Home Latest New Mars images shows 'fingernail' gouging-like features on surface – Space.com

New Mars images shows 'fingernail' gouging-like features on surface – Space.com

Space is supported by its audience. When you purchase through links on our site, we may earn an affiliate commission. Here’s why you can trust us.
By Elizabeth Howell published 29 April 22
The strange cracks formed as a huge mountain grew on the Red Planet.
Scratches and grooves on the Martian surface look like a huge ‘fingernail’ was gouging out regolith on the Red Planet, but there’s a volcanic origin to these features.
Specifically, scientists believe that these faults, dubbed Tantalus Fossae, were created by the volcano Alba Mons, which is located to the west of the terrain visible in the striking new views. The images are based on data gathered by the European Space Agency’s (ESA) Mars Express mission, which has been orbiting Mars since 2003.
Those intriguing gouges around the flanks of Alba Mons are known as grabens, which formed as the mountain grew, ESA officials wrote in a statement (opens in new tab) about the images. As volcanic activity pulled at the Martian surface, parallel fault lines opened up circling the peak; the rock between them dropped into the empty space this created, agency officials explained — like geologic stretch marks
The grabens stretch in an “incomplete ring” around Alba Mons, ESA noted, for a total length of 620 miles (1,000 kilometers). In some places, the grabens are as deep as 1,150 feet (350 meters), more than three times the height of the Statue of Liberty.
Related: Martian crater looks just like a human fingerprint in this incredible new image
According to ESA, the faults on display in the new images likely formed one by one over a long period of geological activity, not simultaneously.
Scientists in part generate that timeline by comparing the grabens with other features in the region. For example, a large crater that forming the centerpiece of one image has grabens on top of it — which shows the crater must have been there first. Also, smaller “branching” valleys cutting through the grabens are assumed to be older.
Alba Mons is roughly 22,000 feet (6.8 km) tall. Compared to its neighbor, the gigantic Olympus Mons, Alba Mons has gentler slopes and a much lower elevation. That said, Alba Mons is comparable in height to Earth’s Mount Everest, which stands at nearly 29,000 feet (8.8 km.)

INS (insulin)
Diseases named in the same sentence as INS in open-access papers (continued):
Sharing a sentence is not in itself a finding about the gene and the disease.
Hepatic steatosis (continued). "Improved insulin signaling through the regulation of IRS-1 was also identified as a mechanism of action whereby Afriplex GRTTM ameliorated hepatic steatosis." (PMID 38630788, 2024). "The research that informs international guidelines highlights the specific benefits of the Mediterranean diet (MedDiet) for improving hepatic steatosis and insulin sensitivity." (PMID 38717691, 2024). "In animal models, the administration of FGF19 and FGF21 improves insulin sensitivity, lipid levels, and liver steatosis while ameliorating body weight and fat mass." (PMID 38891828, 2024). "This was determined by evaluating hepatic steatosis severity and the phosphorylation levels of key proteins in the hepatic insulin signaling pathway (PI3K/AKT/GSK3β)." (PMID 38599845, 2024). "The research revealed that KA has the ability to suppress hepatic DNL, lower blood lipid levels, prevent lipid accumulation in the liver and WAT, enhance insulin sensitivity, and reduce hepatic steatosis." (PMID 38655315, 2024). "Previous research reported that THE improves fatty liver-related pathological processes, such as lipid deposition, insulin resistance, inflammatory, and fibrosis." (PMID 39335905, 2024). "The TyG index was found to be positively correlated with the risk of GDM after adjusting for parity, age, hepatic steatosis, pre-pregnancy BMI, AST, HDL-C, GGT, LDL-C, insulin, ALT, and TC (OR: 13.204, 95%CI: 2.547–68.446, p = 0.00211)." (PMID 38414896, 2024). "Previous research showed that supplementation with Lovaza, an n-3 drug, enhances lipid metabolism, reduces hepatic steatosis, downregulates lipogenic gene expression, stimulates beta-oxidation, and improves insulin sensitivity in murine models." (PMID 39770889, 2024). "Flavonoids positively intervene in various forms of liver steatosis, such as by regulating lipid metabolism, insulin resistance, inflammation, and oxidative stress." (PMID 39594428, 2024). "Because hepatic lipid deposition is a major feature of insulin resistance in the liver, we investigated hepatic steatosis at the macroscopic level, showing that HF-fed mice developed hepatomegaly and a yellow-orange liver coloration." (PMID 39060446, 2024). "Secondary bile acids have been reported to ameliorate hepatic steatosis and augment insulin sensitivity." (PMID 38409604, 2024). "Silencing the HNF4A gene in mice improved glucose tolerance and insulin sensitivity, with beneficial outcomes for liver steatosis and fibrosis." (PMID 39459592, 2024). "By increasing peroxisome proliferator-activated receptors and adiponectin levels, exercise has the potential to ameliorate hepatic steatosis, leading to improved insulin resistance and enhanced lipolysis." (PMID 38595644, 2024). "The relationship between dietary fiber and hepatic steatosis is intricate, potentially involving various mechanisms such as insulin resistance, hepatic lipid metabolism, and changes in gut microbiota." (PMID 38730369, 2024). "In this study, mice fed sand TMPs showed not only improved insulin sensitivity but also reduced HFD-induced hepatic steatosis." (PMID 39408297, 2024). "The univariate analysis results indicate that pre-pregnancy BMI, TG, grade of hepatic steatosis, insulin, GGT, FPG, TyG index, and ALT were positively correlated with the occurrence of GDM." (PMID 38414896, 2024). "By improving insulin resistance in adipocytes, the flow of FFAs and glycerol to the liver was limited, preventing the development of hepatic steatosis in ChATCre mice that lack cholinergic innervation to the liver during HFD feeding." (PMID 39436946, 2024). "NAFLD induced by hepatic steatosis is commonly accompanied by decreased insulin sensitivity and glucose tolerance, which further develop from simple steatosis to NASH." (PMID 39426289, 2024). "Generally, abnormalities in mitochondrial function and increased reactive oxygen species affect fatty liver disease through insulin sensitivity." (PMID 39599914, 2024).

Mars crater complex shows layers of ice in stunning spacecraft photos
12 amazing photos from the Perseverance rover’s 1st year on Mars
A giant Mars dust pile is sculpted by the wind in this photo by a European probe
Mars Express has been examining Mars since 2003 and acquired the new imagery using its High Resolution Stereo Camera. According to ESA, the mission has charted odd features on the Red Planet’s surface, such as tectonic faults and river channels, throughout its mission in a long-standing investigation to chronicle Martian history.
A 2006 Journal of Geophysical Research (opens in new tab) paper — which uses an alternate name for the volcano, Alba Patera, that emphasizes the collapsed summit — suggests its volcanic deposits date to the Amazonian period. That period of slow-scale change, according to ESA (opens in new tab), started roughly 2.9 billion years ago and continues to today.
Follow Elizabeth Howell on Twitter @howellspace (opens in new tab). Follow us on Twitter @Spacedotcom (opens in new tab) or Facebook. 
Join our Space Forums to keep talking space on the latest missions, night sky and more! And if you have a news tip, correction or comment, let us know at: community@space.com.
Elizabeth Howell, Ph.D., is a staff writer in the spaceflight channel since 2022. She was contributing writer for Space.com (opens in new tab) for 10 years before that, since 2012. As a proud Trekkie and Canadian, she also tackles topics like diversity, science fiction, astronomy and gaming to help others explore the universe. Elizabeth’s on-site reporting includes two human spaceflight launches from Kazakhstan, three space shuttle missions in Florida, and embedded reporting from a simulated Mars mission in Utah. She holds a Ph.D. and M.Sc. in Space Studies from the University of North Dakota, and a Bachelor of Journalism from Canada’s Carleton University. Elizabeth is also a post-secondary instructor in communications and science since 2015. Her latest book, Leadership Moments from NASA, is co-written with astronaut Dave Williams. Elizabeth first got interested in space after watching the movie Apollo 13 in 1996, and still wants to be an astronaut someday.
Get breaking space news and the latest updates on rocket launches, skywatching events and more!
Thank you for signing up to Space. You will receive a verification email shortly.
There was a problem. Please refresh the page and try again.
Space is part of Future US Inc, an international media group and leading digital publisher. Visit our corporate site (opens in new tab).
© Future US, Inc. Full 7th Floor, 130 West 42nd Street, New York, NY 10036.


Exit mobile version